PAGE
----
Christian Osmond, DVM, board-certified veterinary surgeon, opposes the bill on similar grounds. Dr. Osmond says he cannot reconcile his professional oath to "above all else ... do no harm" with programs that place political agendas above sound veterinary practice, a priority that could put pets at risk.
Canine Companions for Independence, an organization supporting assistance dogs for the disabled, opposes AB 1634 because even with exemptions for today's carefully supervised dogs, the bill's long-term effects would greatly reduce genetic diversity and threaten the existence of their breeding program.
Law enforcement groups -- representing tens of thousands of uniformed officers -- oppose AB 1634 because it will drastically reduce the future supply of dogs suitable for apprehending criminal suspects and performing vitaltasks. (www.saveourdogs.net/letters.html). The U.S. Congress has recognized the critical need to breed more dogs for Homeland Security work with pending legislation HR 659. AB 1634 would send this important bipartisan effort into a tailspin.
"AB 1634 would shrink the pool of dogs that are suitable for search and rescue, undermining our ability to do this life-saving work," says Laura Sanborn, California K9 search and rescue volunteer.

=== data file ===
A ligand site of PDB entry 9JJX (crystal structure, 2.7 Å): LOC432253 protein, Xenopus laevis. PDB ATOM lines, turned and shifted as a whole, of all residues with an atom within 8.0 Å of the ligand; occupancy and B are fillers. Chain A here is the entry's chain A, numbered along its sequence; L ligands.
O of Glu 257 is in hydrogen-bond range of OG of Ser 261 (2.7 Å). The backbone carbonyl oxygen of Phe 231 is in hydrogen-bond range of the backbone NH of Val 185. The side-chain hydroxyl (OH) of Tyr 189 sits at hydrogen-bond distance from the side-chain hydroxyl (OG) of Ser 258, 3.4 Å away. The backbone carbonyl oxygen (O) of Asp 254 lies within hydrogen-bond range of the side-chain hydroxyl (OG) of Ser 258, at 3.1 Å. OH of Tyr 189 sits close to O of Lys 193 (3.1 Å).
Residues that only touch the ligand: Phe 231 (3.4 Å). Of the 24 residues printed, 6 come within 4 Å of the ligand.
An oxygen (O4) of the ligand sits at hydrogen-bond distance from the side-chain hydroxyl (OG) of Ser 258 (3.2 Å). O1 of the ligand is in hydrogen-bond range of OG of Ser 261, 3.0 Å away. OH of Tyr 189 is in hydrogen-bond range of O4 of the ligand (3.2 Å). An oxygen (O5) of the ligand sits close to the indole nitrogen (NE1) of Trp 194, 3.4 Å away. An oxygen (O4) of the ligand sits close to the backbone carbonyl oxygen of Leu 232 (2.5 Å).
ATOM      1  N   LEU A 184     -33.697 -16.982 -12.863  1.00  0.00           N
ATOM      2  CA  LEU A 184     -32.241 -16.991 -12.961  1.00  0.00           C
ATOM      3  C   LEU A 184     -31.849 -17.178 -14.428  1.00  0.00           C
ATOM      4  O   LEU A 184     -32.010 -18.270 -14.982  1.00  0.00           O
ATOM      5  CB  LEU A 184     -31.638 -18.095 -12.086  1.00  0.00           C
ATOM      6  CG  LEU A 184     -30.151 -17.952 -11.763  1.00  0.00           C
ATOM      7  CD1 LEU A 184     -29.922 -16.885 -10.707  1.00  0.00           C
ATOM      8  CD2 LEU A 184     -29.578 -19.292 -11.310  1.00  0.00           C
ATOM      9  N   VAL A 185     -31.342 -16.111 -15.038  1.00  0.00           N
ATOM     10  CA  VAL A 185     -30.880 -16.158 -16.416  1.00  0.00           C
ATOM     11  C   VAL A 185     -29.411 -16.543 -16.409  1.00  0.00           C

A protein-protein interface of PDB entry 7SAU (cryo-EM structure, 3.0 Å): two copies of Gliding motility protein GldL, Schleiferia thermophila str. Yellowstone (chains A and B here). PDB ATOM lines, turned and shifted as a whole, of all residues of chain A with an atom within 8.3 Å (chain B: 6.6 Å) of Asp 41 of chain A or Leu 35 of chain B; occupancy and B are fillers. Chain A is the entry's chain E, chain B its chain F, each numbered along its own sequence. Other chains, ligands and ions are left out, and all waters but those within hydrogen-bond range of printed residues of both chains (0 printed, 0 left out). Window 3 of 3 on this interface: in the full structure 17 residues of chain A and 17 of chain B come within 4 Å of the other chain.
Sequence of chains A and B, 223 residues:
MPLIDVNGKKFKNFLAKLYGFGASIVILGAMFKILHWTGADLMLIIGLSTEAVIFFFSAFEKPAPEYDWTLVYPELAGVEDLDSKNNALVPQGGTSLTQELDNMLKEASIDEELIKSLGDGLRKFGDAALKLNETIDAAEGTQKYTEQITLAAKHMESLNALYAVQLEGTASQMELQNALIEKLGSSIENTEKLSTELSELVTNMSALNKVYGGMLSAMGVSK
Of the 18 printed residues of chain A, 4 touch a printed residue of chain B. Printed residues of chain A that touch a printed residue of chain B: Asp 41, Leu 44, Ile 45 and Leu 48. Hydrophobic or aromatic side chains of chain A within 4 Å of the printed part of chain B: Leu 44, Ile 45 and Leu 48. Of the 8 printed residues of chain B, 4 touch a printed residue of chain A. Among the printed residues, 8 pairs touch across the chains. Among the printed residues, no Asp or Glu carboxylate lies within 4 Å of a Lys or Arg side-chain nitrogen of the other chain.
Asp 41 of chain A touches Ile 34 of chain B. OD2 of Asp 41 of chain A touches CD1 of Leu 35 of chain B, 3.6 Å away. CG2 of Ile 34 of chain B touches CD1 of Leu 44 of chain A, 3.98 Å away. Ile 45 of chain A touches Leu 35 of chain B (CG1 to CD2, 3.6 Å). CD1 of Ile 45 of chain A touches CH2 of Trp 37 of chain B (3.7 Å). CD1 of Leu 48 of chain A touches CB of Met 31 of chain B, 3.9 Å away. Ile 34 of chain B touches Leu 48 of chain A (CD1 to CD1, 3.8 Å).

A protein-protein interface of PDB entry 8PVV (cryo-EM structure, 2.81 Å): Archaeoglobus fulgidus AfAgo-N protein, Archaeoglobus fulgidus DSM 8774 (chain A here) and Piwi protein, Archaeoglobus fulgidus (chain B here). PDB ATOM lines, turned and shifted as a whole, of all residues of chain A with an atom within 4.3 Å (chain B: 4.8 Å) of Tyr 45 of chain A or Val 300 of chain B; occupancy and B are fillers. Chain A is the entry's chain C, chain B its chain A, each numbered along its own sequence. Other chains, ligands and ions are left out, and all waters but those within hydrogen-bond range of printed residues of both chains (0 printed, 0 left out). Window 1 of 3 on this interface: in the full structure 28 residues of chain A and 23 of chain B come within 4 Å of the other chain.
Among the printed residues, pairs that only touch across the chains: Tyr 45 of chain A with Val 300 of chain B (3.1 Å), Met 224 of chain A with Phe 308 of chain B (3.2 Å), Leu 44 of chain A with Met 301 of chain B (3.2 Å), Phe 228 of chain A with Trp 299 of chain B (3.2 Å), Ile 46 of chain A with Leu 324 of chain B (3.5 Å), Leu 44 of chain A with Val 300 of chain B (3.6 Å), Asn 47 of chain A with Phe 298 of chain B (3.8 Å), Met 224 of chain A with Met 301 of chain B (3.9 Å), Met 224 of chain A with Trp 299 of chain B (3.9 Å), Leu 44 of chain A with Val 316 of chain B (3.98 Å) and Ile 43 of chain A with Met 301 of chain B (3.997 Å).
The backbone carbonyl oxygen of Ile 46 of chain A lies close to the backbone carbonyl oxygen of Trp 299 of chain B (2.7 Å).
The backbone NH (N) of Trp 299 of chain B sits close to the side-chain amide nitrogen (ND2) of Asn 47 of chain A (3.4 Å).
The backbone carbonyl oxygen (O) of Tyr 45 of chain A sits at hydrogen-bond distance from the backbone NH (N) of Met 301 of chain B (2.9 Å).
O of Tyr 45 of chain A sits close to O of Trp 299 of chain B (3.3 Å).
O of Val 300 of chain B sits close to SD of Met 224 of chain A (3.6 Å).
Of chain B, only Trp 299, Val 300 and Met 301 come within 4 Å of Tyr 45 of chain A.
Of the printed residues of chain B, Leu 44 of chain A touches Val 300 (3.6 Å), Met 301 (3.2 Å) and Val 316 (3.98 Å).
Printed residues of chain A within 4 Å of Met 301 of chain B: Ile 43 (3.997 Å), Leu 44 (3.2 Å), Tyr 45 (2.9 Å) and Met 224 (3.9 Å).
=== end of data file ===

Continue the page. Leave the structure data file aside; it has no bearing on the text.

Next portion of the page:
The Mixed Breed Dog Clubs of America supports spay and neuter programs and in fact requires compliance for all MBDCA registered dogs. But president Cindy Leung said that AB 1634 will not solve the problem it claims to address. Instead, she said, the bill "punishes organizations, animal shelters, businesses and responsible breeders that have been among the few sources of education in regard to responsible pet ownership and breeding. Over 87% of animals relinquished to shelters are there due to behavioral problems; if California truly wants to solve the pet overpopulation problem it should promote training and behavior education rather than mandatory spay and neuter."
Animal shelter studies demonstrate that pet owners are well on their way to solving the pet population problems of yesterday. Today, California's largest animal problem is feral cats (cats without owners); but AB 1634 establishes no programs for these cats. Worse yet, it imposes penalties on cat breeders who breed and place their kittens with care.
NAIA director Strand notes that AB 1634's chief advocates claim they have "no relationship to animal extremists." However, PETA operatives play key roles in Social Compassion, a sister group to the bill's public supporter, CA Healthy Pets Coalition.
"Beyond AB 1634 itself, the issue at stake is responsible political process," NAIA's Strand concludes. "Will the California Assembly rely on the expertise of the state's animal professionals - including leading veterinarians, experts in law enforcement and service dog breeding programs, dedicated breed enthusiasts, animal welfare groups, the leading organizations for cats and dogs like Cat Fanciers Association (CFA) and the American Kennel Club (AKC), county Boards of Supervisors, and other respected individuals and organizations - or will they listen to groups that oppose all pets, healthy or not?"
"The greatest dangers to liberty lurk in insidious encroachment by men of zeal, well-meaning but without understanding."